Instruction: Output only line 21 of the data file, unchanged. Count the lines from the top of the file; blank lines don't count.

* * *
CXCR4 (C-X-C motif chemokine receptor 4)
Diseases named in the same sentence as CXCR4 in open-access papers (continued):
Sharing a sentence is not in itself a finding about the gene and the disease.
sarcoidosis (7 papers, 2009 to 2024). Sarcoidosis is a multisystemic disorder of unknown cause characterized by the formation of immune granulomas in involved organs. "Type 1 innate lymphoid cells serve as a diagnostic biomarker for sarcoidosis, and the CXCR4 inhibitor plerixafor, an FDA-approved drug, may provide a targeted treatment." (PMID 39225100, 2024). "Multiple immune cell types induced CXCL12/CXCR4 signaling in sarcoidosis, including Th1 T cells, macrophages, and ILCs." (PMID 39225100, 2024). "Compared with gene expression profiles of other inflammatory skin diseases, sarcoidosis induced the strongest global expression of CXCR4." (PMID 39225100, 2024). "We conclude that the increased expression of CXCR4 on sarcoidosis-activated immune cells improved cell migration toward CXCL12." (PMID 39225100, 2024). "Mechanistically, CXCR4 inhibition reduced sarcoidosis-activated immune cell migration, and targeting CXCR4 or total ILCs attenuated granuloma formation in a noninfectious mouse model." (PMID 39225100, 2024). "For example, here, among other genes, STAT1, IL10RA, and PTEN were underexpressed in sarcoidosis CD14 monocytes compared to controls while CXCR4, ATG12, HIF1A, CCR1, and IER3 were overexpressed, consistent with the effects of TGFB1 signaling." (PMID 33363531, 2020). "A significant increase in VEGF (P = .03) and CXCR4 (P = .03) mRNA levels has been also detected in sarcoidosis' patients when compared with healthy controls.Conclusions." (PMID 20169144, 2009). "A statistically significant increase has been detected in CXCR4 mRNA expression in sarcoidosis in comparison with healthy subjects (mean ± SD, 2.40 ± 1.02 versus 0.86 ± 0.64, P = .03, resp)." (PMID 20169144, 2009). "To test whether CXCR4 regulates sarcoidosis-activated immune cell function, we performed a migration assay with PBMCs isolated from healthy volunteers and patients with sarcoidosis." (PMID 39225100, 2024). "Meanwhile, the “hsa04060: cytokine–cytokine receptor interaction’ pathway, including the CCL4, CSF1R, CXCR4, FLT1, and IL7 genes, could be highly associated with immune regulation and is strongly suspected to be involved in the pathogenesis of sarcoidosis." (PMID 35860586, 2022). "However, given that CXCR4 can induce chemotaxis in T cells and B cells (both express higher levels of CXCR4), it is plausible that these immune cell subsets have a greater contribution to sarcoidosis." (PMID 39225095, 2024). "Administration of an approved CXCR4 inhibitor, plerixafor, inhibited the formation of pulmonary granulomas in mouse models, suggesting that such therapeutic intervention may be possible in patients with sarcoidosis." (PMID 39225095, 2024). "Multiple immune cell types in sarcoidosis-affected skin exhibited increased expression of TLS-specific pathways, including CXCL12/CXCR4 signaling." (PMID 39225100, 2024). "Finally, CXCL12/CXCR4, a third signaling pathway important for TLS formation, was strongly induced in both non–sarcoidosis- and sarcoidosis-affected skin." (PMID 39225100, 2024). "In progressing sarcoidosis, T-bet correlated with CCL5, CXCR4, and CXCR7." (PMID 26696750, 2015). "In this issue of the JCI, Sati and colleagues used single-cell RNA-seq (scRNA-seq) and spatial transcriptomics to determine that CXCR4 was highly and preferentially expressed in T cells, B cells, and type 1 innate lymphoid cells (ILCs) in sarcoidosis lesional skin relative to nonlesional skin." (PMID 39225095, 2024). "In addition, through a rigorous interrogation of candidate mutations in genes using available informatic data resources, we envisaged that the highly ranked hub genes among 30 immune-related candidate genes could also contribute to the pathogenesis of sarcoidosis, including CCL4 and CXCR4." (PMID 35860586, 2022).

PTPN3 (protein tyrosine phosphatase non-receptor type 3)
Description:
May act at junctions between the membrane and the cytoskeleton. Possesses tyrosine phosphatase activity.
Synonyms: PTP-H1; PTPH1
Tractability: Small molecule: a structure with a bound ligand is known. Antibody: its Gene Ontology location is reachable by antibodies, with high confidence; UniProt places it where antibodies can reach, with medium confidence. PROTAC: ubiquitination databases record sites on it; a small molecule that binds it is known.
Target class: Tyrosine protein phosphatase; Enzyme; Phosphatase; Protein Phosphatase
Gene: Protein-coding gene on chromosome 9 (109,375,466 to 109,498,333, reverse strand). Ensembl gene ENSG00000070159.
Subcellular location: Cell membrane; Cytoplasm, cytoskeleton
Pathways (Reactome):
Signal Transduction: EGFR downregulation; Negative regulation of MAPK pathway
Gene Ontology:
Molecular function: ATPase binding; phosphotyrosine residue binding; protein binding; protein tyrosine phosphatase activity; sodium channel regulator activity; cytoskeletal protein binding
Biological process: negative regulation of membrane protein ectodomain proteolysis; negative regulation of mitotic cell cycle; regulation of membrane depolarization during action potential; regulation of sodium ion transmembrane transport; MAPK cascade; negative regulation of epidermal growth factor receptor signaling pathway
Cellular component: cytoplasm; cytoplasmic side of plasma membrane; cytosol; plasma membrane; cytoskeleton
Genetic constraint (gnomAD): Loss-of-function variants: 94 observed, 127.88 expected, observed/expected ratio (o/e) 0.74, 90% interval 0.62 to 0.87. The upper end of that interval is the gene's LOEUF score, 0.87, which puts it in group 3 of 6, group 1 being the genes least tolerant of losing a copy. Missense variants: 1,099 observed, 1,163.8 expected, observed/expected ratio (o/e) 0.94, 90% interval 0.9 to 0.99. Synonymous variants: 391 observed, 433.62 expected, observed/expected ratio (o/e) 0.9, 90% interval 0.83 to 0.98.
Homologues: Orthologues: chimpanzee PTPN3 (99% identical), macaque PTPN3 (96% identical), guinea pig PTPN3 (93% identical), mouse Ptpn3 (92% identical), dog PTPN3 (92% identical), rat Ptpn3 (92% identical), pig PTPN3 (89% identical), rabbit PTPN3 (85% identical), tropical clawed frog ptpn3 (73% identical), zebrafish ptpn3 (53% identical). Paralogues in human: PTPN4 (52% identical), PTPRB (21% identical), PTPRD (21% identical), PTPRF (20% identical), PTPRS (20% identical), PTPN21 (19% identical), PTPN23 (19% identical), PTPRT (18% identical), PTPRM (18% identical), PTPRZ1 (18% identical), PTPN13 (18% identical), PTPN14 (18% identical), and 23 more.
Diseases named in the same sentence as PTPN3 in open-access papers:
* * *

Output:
Diseases named in the same sentence as PTPN3 in open-access papers: